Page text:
Everything You Need to Know About Grains

all about grains.jpg

Known as the “harvested seeds of grasses”, humans have been consuming grains for thousands of years. From maize (corn) originating in Mexico, to rice in Asia, to wheat in the Middle East, grains are diet staples in most cultures. In fact, these three account for 51% of the calories consumed globally. Grains seem to be everywhere, but now its time to take a hearty bite into the bounty.

The History of Grain Processing

These seeds fall into three different main categories: whole, refined and enriched. Whole grains are made up of the entire grain including; the bran, which contains fiber, B vitamins and antioxidants; the germ, which contains healthy fats, minerals, B vitamins and some protein; and endosperm, the largest part on the grain composed of mostly starch. Brown rice, whole wheat, oats and quinoa are all examples of whole grains. Whole grains can help to keep your gut healthy, blood sugar levels stable, and aid in weight loss.

New milling techniques discovered in the late 1800s allowed refined grains to emerge. This process removes the germ and bran which improves the texture, palatability and shelf life of grains and grain products. Some of the most common refined grain products include pasta, white bread and white rice. The downside to the refining process was that the fiber and nutrients, like B vitamins and iron, were getting lost. This processing “advancement” actually led to many nutrition deficiencies and diseases such as pellagra and beriberi since those nutrients were no longer in the grains people were eating.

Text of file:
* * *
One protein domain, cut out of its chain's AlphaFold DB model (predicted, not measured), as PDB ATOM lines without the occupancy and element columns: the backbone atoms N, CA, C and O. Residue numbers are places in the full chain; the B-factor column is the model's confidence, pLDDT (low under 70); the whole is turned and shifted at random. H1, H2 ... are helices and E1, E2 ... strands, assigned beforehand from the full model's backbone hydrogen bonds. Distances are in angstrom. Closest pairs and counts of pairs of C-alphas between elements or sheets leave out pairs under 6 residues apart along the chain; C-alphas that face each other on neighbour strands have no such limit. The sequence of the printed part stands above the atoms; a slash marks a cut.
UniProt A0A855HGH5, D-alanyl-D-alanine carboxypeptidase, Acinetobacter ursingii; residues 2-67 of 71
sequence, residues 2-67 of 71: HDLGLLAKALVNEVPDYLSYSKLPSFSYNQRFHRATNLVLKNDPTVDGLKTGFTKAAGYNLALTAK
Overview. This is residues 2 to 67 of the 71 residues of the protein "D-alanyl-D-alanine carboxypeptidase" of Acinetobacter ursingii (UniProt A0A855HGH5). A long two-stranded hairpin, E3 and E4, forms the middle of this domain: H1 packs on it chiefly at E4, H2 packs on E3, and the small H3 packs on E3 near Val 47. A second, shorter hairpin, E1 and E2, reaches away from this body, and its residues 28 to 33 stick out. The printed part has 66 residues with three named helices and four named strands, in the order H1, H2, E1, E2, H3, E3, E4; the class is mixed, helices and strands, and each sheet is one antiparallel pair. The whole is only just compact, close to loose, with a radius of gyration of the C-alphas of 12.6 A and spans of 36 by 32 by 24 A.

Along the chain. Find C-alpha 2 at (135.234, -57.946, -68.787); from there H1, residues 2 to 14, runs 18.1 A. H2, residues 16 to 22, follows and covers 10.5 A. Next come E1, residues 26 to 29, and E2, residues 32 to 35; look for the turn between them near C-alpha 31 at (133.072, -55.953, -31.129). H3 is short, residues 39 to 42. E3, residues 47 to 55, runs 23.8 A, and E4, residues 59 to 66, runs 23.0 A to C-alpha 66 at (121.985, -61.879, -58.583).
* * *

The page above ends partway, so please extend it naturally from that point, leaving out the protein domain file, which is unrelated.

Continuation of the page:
Cue enriched grains and fortification!

To solve the deficiency problem, in the 1940s, many governments required refined grains to be enriched with certain B vitamins and iron to bring the levels back up to normal. Known as fortification, this process sometimes added more nutrients than what occurs naturally. For example, to prevent neural tube defects in developing fetuses, in 1998, the U.S. Food and Drug Administration (FDA) made it mandatory for refined grains to be fortified with folic acid. Some of the most popular and abundant snacks and meals, such as pasta, bread, cereal, and crackers, are made from enriched and fortified grains.

How much grains should we be eating?

According to the 2015-2020 Dietary Guidelines for Americans, It is recommended that people, who are adhering to a 2000 calorie per day diet, should consume 6 one ounce servings daily of grains. To put these recommendations into perspective, one serving is equivalent to a slice of bread, ½ cup of cooked pasta or cooked rice, or 3 cups of popped popcorn. It is important to keep in mind that at least half of your daily grains should be whole. To meet this recommendation, check the ingredient list and choose grain foods that list “whole grain” as the first or second ingredient. Since refined grains are enriched with important nutrients, it’s completely fine to make the other half of your grains non-whole.

Grains have been around for a very long time, and now you hopefully understand why. Grains are an important component of our diets and provide us with the energy and nutrients we need to get through each day. The versatility and large variety of grain and grain products make it easy for us to incorporate them into each meal. 

This blog post was written by Juliana Yellin, a graduate student at American University.